Last year, L. Penelope’s debut novel Song of Blood & Stone became another self-publishing success story. Originally self-published by the author in 2016 to acclaim and awards—including the 2016 Self-Publishing eBook Award from the Black Caucus of the American Library Association—it went on to be acquired by a major publisher, St. Martin’s Press, and became one of the year’s buzziest “first novels,” earning a coveted starred review from Publisher’s Weekly and kudos from authors the likes of Ilona Andrews, Rebecca Roanhorse, and K. Arnesault Rivera.
Today, we’re pleased to share with you the cover of the next book in the Earthsinger Chronicles, Whispers of Shadow & Flame—featuring artwork by veteran SFF cover illustrator Jamie Jones, who also provided revised art for the cover of the forthcoming paperback edition of book one—as well as an exclusive excerpt. Find both below the official summary, and place your preorders now. The book arrives this fall.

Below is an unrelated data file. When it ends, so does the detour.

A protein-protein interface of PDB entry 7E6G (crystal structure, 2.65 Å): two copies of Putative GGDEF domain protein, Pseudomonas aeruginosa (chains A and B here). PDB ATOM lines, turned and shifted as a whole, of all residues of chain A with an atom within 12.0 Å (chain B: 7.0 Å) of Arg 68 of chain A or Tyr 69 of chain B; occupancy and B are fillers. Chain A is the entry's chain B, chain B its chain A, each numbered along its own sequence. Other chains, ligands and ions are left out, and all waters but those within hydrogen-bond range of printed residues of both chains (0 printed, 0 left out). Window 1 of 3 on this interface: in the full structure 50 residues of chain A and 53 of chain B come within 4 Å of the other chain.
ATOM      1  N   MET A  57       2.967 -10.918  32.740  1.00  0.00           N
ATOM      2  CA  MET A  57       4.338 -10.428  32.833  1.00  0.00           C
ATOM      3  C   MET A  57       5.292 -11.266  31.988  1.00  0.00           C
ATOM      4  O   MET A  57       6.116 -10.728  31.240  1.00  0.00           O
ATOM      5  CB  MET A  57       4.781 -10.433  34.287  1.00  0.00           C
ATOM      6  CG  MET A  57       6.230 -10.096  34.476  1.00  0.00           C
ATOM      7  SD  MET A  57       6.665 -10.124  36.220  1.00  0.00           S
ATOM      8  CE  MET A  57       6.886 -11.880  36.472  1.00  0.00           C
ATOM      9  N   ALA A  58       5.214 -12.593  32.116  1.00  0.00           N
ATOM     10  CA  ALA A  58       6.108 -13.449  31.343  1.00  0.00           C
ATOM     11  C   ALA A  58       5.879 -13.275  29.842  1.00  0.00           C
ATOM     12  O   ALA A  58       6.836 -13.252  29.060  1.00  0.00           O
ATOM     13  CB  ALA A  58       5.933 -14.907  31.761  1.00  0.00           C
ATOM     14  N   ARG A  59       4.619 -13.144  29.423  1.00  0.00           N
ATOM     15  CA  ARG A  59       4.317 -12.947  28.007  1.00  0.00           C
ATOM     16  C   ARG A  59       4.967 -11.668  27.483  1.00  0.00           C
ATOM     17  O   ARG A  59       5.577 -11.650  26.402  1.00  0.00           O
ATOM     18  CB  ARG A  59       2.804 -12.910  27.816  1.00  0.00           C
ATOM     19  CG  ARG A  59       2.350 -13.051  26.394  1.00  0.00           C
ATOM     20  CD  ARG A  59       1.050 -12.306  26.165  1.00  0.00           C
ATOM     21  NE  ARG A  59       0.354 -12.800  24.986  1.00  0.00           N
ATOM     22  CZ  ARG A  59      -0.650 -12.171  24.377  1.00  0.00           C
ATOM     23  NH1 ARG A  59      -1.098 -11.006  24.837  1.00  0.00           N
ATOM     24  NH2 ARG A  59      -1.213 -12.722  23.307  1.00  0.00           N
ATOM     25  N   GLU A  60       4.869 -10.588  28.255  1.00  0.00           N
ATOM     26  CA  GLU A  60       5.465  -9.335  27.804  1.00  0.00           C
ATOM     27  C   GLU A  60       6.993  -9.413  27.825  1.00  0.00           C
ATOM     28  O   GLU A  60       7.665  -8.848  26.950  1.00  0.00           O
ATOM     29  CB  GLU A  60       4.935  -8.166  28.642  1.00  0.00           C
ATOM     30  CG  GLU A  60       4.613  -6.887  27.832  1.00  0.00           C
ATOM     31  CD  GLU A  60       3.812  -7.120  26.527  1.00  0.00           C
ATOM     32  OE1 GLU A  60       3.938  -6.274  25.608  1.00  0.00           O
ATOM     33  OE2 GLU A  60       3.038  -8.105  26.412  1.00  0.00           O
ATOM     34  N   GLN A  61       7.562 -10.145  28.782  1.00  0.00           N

The Mantle that separates the kingdoms of Elsira and Lagrimar is about to fall. And life will drastically change for both kingdoms.
Born with a deadly magic she cannot control, Kyara is forced to become an assassin. Known as the Poison Flame in the kingdom of Lagrimar, she is notorious and lethal, but secretly seeks freedom from both her untamed power and the blood spell that commands her. She is tasked with capturing the legendary rebel called the Shadowfox, but everything changes when she learns her target’s true identity.
Darvyn ol-Tahlyro may be the most powerful Earthsinger in generations, but guilt over those he couldn’t save tortures him daily. He isn’t sure he can trust the mysterious young woman who claims to need his help, but when he discovers Kyara can unlock the secrets of his past, he can’t stay away.